Those who know me know I was a pretty sick puppy for much of last year. I have been on the slow, arduous trail to recovery ever since.
Part of that recovery involves physical therapy sessions twice a week. They want you to believe that PT stands for physical therapy. But I know what it really means — pure torture.
After each session, I feel lucky to walk away.
My first session last week included climbing stairs. It was only two steps, but I mounted them so many times I could have climbed to the top of the Empire State Building. Twice.
At the start of my second session, I told my therapist that my legs were really sore. “Good,” she said and led me back to the stairs. This time, I only made it to the 61st floor before collapsing.
“Good,” she said again, and I heard her laugh this time. It was just a little laugh, but there was no mistaking its meaning.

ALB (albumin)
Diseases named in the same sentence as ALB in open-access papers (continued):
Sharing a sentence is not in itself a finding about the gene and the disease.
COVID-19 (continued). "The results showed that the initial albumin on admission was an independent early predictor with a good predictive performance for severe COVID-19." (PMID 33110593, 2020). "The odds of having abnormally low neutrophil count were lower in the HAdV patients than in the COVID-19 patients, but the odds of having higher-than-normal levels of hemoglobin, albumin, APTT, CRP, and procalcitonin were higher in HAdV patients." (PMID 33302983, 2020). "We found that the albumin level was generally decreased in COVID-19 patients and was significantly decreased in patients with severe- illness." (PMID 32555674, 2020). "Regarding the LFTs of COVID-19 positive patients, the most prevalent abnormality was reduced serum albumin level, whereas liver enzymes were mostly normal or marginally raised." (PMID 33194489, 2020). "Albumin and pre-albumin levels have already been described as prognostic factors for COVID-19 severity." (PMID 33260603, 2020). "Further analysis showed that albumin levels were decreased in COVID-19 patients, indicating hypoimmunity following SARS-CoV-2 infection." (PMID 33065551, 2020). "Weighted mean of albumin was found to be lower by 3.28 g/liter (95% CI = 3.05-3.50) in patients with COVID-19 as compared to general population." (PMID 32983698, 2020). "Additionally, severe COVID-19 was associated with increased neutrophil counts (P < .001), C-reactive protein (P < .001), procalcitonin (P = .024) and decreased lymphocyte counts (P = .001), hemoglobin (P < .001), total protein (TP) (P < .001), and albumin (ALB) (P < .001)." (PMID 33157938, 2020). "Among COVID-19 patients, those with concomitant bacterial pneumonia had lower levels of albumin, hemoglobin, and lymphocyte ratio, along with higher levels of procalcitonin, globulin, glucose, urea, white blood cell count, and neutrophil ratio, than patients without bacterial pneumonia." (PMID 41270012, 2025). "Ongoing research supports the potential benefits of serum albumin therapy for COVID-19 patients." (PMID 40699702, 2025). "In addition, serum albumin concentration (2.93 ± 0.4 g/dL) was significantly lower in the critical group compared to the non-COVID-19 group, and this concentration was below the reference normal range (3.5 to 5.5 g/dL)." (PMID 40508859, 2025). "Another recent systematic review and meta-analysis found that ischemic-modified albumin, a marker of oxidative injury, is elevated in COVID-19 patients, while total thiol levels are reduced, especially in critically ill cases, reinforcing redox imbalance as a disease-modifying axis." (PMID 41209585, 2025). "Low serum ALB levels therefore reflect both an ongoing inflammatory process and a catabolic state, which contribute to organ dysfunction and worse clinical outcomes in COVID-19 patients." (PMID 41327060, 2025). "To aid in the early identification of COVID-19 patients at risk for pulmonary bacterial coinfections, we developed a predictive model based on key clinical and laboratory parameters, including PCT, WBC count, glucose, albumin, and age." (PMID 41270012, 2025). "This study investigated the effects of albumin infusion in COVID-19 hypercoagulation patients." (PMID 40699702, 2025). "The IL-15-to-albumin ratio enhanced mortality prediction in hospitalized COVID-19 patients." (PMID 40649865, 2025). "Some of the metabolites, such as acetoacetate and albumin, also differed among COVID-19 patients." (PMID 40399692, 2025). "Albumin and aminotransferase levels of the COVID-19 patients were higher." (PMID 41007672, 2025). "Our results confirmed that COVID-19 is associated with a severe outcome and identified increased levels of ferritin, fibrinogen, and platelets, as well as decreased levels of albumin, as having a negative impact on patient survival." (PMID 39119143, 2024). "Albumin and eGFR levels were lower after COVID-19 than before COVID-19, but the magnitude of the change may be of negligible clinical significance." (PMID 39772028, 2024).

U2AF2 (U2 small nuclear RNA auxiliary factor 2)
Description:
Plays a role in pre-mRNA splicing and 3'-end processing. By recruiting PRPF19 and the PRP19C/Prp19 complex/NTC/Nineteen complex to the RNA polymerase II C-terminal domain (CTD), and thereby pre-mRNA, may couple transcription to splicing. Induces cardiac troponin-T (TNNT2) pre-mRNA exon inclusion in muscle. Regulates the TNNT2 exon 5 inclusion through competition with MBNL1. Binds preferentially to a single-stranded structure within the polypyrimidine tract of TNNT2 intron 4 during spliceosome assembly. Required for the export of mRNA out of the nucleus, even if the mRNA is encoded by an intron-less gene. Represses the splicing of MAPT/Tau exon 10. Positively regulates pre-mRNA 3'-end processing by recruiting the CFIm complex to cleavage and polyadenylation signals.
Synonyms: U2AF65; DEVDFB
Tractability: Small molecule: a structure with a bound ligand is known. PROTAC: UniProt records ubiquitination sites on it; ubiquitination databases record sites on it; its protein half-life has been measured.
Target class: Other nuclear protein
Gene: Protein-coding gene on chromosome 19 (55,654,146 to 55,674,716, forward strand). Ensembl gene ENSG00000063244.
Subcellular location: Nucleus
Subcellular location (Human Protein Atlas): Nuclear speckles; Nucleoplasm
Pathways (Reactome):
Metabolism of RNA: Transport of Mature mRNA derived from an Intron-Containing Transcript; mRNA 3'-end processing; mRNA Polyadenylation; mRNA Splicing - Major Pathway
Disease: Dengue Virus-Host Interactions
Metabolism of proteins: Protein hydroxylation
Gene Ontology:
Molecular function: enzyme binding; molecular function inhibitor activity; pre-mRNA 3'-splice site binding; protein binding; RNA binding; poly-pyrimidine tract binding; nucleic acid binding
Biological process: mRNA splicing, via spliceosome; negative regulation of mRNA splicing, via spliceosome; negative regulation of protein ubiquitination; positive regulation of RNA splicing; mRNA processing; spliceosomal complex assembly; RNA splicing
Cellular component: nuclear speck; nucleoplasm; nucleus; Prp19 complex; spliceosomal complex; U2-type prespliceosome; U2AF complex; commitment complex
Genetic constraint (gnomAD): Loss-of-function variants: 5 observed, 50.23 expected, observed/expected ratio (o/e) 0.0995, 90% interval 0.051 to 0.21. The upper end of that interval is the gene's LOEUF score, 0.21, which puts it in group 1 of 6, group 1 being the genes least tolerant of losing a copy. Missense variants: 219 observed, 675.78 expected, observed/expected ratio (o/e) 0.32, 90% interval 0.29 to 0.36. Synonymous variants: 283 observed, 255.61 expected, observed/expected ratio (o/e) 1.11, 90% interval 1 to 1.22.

Next, she had me stand and then sit, stand and sit, stand and sit, stand and sit until my legs turned to jelly, and I knew the only way I would be leaving the building would be on my hands and knees. Or I could sit there until my next session.
The next torture was marching in place. I thought about telling my therapist I had fulfilled my lifetime quota of marching in the military years before, but I changed my mind when she told me to pick up the pace.
“Lively,” she said, and I knew she meant it because that’s what my drill sergeant used to say. I picked up the pace. “Good,” she said.
Back home, I joyously sat in a chair for the rest of the day. Strangely, I wasn’t as sore as I had been the next day. I felt pretty good. Maybe, just maybe, this PT stuff was working.
And I should tell her. I know what she would say.